Imagine, in the space of four years, losing your ability to work, enjoy recreational activities, visit friends and family, or even walk from your living room to your bathroom without getting completely out of breath. That’s what life was like for David McIntyre at the age of 59.
He’s a different person today, eight months after the bariatric surgery that he says changed his life.
“I’ve been given a second chance, and I’m not going to squander it,” McIntyre says. As of September, he’d lost more than 130 pounds from his presurgery weight of 360. Thanks to the surgery and the support he’s received from staff at the Lutheran Weight Loss Center, he’s also overhauled his diet, gained control of his blood pressure and stopped several of his medications, and is no longer on supplemental oxygen.
Today, he exercises and hikes in the mountains. And just a few months after his surgery, he bought a motorcycle and embarked on a 3,000-mile cross-country trip to visit family.
McIntyre, who already had health problems including a weak heart and asthma, saw his health deteriorate further after he was prescribed steroids to treat a bout of pneumonia. He gained 200 pounds in 18 months. He also had a heart attack and was diagnosed with heart failure and sleep apnea, likely related to the weight gain.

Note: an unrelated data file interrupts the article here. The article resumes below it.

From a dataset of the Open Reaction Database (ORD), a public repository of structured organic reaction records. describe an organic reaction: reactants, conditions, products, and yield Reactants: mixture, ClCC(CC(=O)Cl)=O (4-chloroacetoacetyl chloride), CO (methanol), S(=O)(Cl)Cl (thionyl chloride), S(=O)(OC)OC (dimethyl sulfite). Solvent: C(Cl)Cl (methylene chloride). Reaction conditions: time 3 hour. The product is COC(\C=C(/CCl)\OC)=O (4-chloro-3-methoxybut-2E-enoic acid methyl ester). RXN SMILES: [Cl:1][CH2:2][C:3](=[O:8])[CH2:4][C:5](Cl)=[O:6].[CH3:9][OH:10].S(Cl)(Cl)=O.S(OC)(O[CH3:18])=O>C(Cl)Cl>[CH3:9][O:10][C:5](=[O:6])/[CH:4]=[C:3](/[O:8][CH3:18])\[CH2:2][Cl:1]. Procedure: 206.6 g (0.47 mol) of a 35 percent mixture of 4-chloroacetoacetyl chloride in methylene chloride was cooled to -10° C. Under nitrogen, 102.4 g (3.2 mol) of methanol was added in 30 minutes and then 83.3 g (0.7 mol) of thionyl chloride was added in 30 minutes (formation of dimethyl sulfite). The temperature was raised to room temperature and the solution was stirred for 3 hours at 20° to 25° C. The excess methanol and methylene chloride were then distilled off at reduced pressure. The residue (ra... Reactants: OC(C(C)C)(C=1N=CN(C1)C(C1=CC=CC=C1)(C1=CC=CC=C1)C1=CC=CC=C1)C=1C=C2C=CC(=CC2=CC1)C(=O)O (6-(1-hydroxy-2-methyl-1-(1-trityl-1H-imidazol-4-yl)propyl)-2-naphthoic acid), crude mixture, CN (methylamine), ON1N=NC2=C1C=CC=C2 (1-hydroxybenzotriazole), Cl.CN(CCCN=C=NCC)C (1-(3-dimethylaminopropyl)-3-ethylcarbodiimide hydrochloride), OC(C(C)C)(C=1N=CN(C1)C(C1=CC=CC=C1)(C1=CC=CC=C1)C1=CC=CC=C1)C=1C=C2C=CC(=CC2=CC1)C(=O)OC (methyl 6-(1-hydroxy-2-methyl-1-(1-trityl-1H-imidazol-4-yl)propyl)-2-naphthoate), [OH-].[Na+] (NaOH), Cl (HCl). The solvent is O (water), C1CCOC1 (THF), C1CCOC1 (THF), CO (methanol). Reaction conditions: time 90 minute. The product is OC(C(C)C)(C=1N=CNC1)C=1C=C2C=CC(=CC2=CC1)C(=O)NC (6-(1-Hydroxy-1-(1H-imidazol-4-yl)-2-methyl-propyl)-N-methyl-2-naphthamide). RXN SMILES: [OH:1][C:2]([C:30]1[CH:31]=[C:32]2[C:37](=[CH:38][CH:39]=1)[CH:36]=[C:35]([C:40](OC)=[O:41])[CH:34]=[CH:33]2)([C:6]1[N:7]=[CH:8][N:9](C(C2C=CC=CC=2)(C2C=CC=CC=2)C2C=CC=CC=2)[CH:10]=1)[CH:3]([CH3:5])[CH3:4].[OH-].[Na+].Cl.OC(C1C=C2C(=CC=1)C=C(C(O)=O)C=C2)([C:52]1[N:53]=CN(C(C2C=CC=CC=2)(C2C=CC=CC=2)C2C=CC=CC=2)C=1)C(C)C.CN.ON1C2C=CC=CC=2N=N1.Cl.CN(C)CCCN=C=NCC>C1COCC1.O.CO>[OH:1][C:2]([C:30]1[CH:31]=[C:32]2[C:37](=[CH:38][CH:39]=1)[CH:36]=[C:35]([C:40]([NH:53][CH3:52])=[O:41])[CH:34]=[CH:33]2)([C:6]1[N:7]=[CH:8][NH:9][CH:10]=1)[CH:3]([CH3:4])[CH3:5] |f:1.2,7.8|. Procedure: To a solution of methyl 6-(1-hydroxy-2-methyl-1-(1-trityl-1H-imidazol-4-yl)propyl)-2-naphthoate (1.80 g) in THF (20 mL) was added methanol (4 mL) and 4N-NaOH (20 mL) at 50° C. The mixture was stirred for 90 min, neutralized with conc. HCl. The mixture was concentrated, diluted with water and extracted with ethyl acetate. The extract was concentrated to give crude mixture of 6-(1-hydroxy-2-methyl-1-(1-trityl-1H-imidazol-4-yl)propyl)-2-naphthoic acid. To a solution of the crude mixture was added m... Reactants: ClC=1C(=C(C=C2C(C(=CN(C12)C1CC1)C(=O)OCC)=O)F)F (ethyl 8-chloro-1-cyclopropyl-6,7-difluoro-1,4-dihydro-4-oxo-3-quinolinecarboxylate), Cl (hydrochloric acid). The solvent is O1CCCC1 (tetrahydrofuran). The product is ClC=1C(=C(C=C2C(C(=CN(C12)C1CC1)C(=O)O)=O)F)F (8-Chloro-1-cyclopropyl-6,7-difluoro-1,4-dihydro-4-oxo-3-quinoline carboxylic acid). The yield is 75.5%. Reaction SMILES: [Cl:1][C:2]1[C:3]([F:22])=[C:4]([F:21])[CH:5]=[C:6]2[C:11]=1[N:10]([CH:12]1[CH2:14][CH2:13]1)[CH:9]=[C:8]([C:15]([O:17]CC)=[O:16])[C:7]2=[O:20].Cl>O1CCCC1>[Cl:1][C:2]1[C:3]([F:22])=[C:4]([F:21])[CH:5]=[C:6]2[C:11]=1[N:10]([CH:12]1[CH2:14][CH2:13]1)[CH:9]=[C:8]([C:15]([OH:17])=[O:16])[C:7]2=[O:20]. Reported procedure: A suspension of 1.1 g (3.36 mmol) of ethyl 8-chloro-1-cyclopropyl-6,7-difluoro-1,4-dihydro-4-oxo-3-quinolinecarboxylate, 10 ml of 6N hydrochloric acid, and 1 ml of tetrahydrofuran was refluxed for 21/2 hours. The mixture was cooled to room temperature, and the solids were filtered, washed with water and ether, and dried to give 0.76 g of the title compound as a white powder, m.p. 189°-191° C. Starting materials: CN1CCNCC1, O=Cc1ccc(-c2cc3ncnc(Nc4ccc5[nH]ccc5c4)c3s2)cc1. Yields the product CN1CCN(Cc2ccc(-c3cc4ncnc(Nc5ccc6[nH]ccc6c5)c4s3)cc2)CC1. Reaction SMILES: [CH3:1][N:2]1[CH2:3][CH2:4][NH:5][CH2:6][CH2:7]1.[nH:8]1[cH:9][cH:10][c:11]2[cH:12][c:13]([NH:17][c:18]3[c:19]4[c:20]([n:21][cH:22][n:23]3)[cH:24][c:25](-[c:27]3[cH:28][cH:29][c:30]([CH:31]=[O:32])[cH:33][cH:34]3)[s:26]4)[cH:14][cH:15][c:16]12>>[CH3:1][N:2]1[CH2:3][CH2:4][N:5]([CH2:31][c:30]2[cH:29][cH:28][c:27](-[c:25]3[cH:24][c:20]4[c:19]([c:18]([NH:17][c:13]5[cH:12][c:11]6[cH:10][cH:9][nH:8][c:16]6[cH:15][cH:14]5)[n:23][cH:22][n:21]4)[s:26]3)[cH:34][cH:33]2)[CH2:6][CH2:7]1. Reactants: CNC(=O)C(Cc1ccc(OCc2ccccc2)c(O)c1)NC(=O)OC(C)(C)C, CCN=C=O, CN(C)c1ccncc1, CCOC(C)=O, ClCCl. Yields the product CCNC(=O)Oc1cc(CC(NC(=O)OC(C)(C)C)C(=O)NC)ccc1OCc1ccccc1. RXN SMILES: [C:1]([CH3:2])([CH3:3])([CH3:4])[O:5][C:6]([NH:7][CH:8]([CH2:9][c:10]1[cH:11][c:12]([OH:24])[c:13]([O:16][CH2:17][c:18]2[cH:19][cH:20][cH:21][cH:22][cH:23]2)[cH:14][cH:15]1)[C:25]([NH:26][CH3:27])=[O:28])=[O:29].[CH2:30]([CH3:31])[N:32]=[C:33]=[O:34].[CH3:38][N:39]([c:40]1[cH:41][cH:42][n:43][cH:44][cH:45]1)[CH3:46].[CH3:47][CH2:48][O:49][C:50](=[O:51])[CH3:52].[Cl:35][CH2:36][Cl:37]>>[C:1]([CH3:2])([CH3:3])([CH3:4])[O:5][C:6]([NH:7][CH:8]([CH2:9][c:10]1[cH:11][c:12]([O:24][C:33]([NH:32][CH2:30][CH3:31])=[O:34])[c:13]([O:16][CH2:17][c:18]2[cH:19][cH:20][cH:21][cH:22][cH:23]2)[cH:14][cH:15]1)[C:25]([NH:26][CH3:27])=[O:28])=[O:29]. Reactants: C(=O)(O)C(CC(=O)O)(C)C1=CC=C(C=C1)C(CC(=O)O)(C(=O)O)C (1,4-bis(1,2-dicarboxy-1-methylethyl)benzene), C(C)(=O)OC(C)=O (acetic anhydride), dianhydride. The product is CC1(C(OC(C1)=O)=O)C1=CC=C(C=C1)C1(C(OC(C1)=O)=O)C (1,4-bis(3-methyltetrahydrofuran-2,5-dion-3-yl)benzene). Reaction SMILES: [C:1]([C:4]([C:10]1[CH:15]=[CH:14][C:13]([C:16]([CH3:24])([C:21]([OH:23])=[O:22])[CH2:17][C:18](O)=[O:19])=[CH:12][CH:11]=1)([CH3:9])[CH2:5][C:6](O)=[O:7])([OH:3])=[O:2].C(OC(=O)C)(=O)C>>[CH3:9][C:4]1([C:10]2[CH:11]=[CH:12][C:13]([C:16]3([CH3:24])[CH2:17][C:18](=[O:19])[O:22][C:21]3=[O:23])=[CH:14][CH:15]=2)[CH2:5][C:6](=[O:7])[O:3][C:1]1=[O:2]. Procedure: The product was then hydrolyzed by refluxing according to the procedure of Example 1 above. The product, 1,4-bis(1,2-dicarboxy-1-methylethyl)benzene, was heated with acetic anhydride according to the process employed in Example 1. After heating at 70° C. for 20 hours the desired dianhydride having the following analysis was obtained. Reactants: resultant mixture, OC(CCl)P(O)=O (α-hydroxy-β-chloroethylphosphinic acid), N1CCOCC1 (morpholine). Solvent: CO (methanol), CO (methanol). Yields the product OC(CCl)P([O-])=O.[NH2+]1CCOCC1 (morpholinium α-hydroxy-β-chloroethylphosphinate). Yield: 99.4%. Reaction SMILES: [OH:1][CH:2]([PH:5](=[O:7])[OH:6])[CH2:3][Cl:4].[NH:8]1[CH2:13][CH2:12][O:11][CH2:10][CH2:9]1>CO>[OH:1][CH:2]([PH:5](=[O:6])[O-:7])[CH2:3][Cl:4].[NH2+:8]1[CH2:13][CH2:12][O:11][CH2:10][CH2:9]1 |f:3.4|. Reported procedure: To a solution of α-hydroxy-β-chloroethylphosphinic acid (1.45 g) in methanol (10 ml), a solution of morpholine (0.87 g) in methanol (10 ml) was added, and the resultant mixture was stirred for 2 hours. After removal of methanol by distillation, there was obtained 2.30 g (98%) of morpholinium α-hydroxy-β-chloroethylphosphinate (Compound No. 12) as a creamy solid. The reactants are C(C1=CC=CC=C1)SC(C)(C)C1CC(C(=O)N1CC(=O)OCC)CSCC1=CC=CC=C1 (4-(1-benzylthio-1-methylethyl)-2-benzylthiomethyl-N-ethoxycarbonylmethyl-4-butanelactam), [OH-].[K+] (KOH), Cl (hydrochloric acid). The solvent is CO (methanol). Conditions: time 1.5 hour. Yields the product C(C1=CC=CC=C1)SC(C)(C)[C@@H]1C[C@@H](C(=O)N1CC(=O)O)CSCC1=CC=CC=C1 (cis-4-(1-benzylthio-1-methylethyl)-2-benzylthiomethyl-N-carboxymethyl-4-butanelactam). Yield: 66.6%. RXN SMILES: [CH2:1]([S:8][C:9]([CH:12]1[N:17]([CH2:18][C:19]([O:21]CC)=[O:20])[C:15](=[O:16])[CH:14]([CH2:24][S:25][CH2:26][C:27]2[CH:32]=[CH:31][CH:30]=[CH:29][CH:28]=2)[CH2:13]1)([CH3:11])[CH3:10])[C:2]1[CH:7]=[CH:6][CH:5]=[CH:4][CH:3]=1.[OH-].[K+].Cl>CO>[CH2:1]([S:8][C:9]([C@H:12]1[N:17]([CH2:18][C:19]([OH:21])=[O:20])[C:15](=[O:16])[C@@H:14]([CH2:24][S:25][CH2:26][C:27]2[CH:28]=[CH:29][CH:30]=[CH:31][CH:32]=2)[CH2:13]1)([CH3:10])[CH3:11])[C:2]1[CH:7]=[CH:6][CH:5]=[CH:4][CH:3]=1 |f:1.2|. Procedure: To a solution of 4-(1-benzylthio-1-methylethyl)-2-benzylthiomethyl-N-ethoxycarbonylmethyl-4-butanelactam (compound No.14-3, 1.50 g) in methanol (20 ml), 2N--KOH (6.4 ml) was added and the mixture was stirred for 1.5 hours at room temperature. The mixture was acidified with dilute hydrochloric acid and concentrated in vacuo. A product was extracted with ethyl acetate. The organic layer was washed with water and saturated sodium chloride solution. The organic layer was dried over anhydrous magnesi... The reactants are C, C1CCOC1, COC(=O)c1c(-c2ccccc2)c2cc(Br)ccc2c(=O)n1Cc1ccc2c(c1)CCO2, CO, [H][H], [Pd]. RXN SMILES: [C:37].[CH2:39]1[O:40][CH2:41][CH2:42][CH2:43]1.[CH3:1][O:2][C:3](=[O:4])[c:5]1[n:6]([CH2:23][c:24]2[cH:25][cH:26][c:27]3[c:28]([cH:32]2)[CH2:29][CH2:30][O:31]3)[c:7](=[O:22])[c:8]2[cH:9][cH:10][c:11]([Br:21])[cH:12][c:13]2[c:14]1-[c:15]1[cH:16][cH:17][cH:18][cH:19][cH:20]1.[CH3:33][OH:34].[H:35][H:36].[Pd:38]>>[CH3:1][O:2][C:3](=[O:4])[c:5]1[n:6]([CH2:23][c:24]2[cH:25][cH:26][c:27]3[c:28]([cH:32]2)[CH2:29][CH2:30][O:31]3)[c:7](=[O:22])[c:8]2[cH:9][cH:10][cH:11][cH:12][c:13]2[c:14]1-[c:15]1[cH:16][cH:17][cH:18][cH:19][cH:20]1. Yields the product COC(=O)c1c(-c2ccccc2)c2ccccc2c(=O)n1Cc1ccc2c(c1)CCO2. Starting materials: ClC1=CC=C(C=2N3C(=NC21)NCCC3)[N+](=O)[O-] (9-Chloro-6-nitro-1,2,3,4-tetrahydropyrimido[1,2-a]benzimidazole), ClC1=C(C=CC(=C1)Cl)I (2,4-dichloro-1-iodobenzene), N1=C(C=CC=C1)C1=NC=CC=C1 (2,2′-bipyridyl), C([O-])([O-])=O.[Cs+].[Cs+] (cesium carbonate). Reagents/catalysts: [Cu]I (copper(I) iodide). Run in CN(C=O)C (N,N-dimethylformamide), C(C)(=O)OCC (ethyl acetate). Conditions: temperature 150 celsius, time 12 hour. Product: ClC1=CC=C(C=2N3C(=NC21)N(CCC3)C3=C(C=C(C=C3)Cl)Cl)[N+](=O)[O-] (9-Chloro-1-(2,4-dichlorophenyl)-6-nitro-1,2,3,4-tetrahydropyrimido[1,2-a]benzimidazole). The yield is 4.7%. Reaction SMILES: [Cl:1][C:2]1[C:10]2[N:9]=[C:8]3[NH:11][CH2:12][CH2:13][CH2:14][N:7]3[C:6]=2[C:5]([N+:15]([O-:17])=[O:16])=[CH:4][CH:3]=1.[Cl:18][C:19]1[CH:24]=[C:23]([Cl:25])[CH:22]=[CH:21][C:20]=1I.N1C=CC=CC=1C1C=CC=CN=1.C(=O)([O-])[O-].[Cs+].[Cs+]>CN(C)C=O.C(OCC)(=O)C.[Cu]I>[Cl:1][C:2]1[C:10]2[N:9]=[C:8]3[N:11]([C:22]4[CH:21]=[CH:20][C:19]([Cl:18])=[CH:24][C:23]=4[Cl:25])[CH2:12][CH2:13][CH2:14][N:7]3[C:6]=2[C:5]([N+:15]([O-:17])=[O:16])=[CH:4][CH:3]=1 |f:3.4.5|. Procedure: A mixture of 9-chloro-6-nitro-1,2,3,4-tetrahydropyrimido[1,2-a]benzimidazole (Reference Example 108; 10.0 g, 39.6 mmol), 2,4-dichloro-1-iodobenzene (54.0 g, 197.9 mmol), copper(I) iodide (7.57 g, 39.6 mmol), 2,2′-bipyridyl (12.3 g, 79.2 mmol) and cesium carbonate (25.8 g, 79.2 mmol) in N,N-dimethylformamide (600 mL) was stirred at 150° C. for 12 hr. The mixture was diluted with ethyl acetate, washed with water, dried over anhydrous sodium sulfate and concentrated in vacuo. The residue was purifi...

Like many people, McIntyre tried hard to lose weight on his own. At one point, he was down by 100 pounds, but saw it begin to creep back on, 30 pounds or so at a time.
“Dr. [Katy] Irani has been so good to me and has motivated me to know I can do this,” McIntyre says. “My advice to others is this: If you’ve been trying for more than a year or two to lose weight and you can’t, this is the way to go.”
McIntyre knows that the surgery alone won’t keep the weight off: “I look in the mirror now and see the guy I left behind five years ago. I’m not going back. I’ve changed my diet—if it will cause me to gain weight, I don’t even think about it.”
Now that he feels like he has his life back, what’s next for McIntyre? He’s ready to restart his homebuilding business. At the time of this interview, his home state of Texas was experiencing record flooding and damage, and his sister’s family had lost their home.
“I plan to go down to Houston and help my sister rebuild,” he says. “I may stay for a year or two and help others do the same, then come back to Colorado, buy some land and build my own place.”